You’ve slowly been working your way up to a plant-based diet. Good job, you. But as you wean yourself off poultry and fish, you may be wondering about other ways to get protein. Your gut says to rely on a timeless classic, PB&J—but is peanut butter vegan? The answer is simpler than you think.
Is Peanut Butter Vegan? The Answer Is Simple, Friends
Is Peanut Butter Vegan?
The short answer is duh, of course! Most peanut butter—fancy or not—is usually nothing but ground peanuts and salt. Sometimes, peanut butter is made with added oils or sugar, but that doesn’t make it non-vegan. The only common ingredient you’ll have to keep an eye out for is honey. Since that comes from bees, peanut butter containing honey isn’t vegan.
Is Peanut Butter Healthy?
Peanuts have lots of monounsaturated fats, which prove to lower your risk for cardiovascular disease. Peanut butter is also low-carb and nutrient rich, containing lots of vitamin E, niacin, phosphorus and magnesium. Two tablespoons of PB also boast about 7 grams of protein and 2 grams of fiber. The only downside? It has about 16 grams of fat per serving (aka 25 percent of your daily recommended intake). So, as long as you measure how much PB you’re spreading on a sandwich or dumping into a smoothie, it’s a healthy, plant-based protein you can depend on. But if you overdo it, it can get real fatty real fast.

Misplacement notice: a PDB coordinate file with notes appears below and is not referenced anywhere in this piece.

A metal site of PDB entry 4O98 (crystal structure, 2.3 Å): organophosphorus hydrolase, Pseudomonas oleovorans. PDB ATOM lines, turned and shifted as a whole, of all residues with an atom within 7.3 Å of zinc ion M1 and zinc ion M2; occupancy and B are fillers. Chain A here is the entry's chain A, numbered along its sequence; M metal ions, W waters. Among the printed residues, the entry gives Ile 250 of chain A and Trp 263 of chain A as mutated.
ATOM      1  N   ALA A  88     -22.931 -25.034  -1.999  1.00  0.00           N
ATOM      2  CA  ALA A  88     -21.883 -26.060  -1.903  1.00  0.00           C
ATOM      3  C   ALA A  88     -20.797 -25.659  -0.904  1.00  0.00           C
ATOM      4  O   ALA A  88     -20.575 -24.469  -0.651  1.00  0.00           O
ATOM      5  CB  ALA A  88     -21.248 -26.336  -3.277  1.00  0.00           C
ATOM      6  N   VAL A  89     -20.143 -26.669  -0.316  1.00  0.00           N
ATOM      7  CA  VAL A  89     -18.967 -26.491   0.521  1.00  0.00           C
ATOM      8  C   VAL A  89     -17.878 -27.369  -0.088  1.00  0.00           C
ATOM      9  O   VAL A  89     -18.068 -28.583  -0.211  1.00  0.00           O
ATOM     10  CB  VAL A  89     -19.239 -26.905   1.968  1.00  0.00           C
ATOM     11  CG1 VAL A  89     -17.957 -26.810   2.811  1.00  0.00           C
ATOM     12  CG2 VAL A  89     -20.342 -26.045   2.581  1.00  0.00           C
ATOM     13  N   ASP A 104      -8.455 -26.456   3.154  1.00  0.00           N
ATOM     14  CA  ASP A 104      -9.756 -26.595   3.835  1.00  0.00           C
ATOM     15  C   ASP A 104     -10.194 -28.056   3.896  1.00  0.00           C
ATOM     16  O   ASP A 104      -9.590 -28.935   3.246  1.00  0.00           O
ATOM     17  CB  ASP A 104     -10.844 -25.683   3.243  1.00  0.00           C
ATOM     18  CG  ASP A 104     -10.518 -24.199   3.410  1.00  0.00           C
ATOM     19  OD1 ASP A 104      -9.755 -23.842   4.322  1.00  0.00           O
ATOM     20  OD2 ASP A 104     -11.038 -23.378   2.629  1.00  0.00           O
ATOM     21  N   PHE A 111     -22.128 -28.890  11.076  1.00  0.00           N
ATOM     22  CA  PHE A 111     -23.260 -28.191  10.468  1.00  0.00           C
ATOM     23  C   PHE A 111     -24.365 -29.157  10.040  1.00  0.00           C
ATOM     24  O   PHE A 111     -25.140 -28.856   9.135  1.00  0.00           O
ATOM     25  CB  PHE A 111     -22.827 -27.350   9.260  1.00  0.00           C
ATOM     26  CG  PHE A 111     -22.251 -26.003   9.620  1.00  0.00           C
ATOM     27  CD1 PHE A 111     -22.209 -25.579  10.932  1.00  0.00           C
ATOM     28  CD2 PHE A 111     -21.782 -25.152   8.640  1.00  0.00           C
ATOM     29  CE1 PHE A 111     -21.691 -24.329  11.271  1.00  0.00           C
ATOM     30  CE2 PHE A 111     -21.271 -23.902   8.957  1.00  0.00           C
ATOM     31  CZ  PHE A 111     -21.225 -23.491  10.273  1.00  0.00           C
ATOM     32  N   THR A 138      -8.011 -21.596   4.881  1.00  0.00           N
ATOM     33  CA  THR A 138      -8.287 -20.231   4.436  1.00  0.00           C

If you’ve explored other nut butter options, like almond butter, you may be wondering which is healthier. While both peanut and almond butter have almost the same calories, protein and carbs, peanut butter has a bit less fat per tablespoon. Almond butter, on the other hand, just barely wins in the fiber department. When you’re shopping for your next jar, check the label’s nutrition facts if you’re interested: The simpler the ingredients (as in, butters made strictly from nuts with no added oils), the better for you it probably is.
How to Store Peanut Butter
Here are a few tips for keeping your peanut butter smooth and creamy for as long as possible.
- Keep it tightly sealed in a cool, dry, dark place.
- Store it upside down in the pantry so the oil gets evenly distributed throughout the jar instead of pooled at the top.
- If you don’t finish the jar in less than three months, move it to the fridge. This extends its shelf life by another three or four months.
- Don’t dip from the jar. We know, we love to do it too when we’re feeling lazy. But leaving traces of other food in the peanut butter can make it go bad faster.